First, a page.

Sri Lanka enjoys eight times larger marine environment than its land area. This sea area is blessed with various types of marine resources. Coral reefs are undoubtedly one of them. They sometimes referred as rainforest or gardens of the ocean mainly due to its higher bio diversity and the ecosystem productivity. However, when considering the magnitude of coastal line of Sri Lanka the extent of reefs are limited to very few stretches, but it always retains its ecological and economic importance to the highest level possible.
Pigeon Island is one of the highly diverse, ecologically and socioeconomically important reef habitats located in Sri Lanka. In order to manage and conserve this fragile ecosystem, the island and the surrounding reef area was given the status of marine national Park by the Department of Wildlife Conservation. The park is located 272 km away from Colombo, 15 km North of Trincomalee and 1km off the coast of Nilaveli in Eastern Province. The National Park contains one of the best remaining coral reefs of Sri Lanka.
The island was used as a shooting range during the colonial era. The name “Pigeon Island” was derived because of a wild strain of Blue Rock Pigeons (Columba Livia), who is restricted to this island listed under nationally threatened bird species ranked under critically endangered species. In order to protect and conserve this organism, the island was declared as a sanctuary in 1974. During this declaration, the adjacent sea area was not included into the sanctuary. Nevertheless, later in 2003, it was re-designated as a National Park by Department of Wildlife Conservation under the Flora and Fauna Ordinance Act, No.22 including the coral rich sea areas of the island. It is the 17th National Park in Sri Lanka. Moreover, it was cited in the IUCN directory of South Asian Protected areas and declared as a SAM (Special Area Management) area by Coast Conservation and Coastal Resource Management Department of Sri Lanka.
The Park boundary encompass with 471.4 hectare (out of which, 9ha. Within the land) including the surrounding sea of one mile radius around the island. At a glance, this island appears as one landform but virtually it consisted two islands as small and large landmasses with rocky outcrops. They are named as Large Pigeon Island, Small Pigeon Island and Salabalas Rocks (Salapilas Rocks). The large pigeon island is fringed by a coral reef, and is about 200m long and 100 m wide, with rocky outcrops, a rubble beach and a narrow sandy beach. Its highest point is 44.8m above mean sea level. The small pigeon island is surrounded by rocky islets. Salabalas rockys are rocky protrusions located in the park boundary.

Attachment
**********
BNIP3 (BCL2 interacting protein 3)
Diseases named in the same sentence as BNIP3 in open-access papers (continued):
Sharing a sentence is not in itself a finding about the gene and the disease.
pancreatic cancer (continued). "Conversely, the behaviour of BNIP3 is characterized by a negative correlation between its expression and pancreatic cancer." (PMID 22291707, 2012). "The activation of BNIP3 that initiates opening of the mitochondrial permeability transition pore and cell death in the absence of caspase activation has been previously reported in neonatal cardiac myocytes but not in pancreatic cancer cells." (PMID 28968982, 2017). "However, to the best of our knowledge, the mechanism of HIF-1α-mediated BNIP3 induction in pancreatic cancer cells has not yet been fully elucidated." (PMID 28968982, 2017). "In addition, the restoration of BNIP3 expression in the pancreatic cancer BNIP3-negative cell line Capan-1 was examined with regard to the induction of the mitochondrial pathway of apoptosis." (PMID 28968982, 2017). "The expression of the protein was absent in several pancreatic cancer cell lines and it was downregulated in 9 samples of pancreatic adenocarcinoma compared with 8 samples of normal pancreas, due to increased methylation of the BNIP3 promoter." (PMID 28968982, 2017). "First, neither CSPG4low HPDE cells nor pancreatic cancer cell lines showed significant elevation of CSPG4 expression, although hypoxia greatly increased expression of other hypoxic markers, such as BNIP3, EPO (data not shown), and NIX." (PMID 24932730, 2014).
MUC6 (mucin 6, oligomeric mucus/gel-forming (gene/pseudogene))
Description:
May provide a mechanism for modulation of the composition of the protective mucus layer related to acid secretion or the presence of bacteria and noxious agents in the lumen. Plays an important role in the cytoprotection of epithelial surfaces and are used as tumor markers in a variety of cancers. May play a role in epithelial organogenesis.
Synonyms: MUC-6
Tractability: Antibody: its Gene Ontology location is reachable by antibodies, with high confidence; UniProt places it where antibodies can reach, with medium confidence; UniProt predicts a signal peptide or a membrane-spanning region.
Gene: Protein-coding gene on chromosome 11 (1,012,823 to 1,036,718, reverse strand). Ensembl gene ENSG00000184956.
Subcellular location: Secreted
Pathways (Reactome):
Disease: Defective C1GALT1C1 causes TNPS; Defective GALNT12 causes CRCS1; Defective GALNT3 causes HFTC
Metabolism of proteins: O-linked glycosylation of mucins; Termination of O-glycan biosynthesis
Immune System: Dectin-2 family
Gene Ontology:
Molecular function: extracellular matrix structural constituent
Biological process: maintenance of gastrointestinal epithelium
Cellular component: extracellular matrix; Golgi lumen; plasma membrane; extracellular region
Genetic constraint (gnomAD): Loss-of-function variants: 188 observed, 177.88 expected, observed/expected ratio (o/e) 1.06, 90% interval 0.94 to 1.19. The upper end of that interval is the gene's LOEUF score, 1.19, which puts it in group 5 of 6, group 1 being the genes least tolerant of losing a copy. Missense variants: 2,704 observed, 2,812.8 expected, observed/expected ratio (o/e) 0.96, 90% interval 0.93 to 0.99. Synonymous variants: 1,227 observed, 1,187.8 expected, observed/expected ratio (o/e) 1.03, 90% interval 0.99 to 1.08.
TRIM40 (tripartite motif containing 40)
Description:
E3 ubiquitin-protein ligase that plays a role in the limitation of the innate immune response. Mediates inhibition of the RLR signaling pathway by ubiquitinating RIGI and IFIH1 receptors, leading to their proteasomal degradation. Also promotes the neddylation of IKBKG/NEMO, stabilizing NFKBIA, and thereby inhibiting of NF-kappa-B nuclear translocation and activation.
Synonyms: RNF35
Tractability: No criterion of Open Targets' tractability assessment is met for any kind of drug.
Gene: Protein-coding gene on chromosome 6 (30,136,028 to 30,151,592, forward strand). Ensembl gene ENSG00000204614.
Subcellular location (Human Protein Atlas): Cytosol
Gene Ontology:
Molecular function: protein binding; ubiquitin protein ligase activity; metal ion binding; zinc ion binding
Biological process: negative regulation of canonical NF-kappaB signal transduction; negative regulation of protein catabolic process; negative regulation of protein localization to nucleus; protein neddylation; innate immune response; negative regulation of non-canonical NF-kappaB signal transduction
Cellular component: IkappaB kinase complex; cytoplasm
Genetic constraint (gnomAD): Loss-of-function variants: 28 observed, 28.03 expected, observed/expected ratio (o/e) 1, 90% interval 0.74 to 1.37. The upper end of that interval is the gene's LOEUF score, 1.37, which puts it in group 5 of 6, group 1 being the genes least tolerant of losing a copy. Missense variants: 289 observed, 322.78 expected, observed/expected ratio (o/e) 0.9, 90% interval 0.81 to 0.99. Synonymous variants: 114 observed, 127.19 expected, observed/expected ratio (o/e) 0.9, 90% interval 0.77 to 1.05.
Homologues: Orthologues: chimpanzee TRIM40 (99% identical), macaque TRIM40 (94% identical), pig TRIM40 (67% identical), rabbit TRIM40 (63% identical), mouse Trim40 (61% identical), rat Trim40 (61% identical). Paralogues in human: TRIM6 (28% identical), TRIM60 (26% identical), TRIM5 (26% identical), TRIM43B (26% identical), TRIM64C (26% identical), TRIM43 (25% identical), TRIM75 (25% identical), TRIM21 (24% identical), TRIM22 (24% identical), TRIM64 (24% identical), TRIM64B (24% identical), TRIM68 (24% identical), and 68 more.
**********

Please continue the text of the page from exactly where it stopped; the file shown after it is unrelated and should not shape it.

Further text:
The reef environment is dominated mainly by branching Acropora spp. with some foliose Montipora, Ecinopora spp. in addition to the coral families such as Faviidae. Pocilloporidae, Mussidae and Poritidae present in higher abundance. Larger areas of soft corals such as Sinularia, Lobophyton, and Sarcophytn can also be observed in deeper areas of north and south ends of the Island. The framework of corals is riddled with plenty of species. The complex three-dimension nature of reef provides shelter and foraging sites for millions of other vertebrates and invertebrates. Many of the 100 species of corals and 300 coral reef fishes were recorded around the Trincomalee area are found within the national park boundary. Frequent sightings of Juvenile and adult black tip reef sharks (Charcharinus Melanopterus) are an intriguing view around the shallow coral areas. Pigeon island is home to a number of endangered and protected fish species such as Bicolor cleaner wrasse (Labroides Bicolor)(protected reef fish), Raggedfin Parrotfish (Chlorurus Rhakoura) (restricted to Sri Lanka), Humphead Wrasse (Cheilinus Unadulates) (globally endangered). In addition to that the Mellon Butterflyfish (Chaetodon Trifasciatus), black wedged buterflyfish (Chaetodon Falcula),...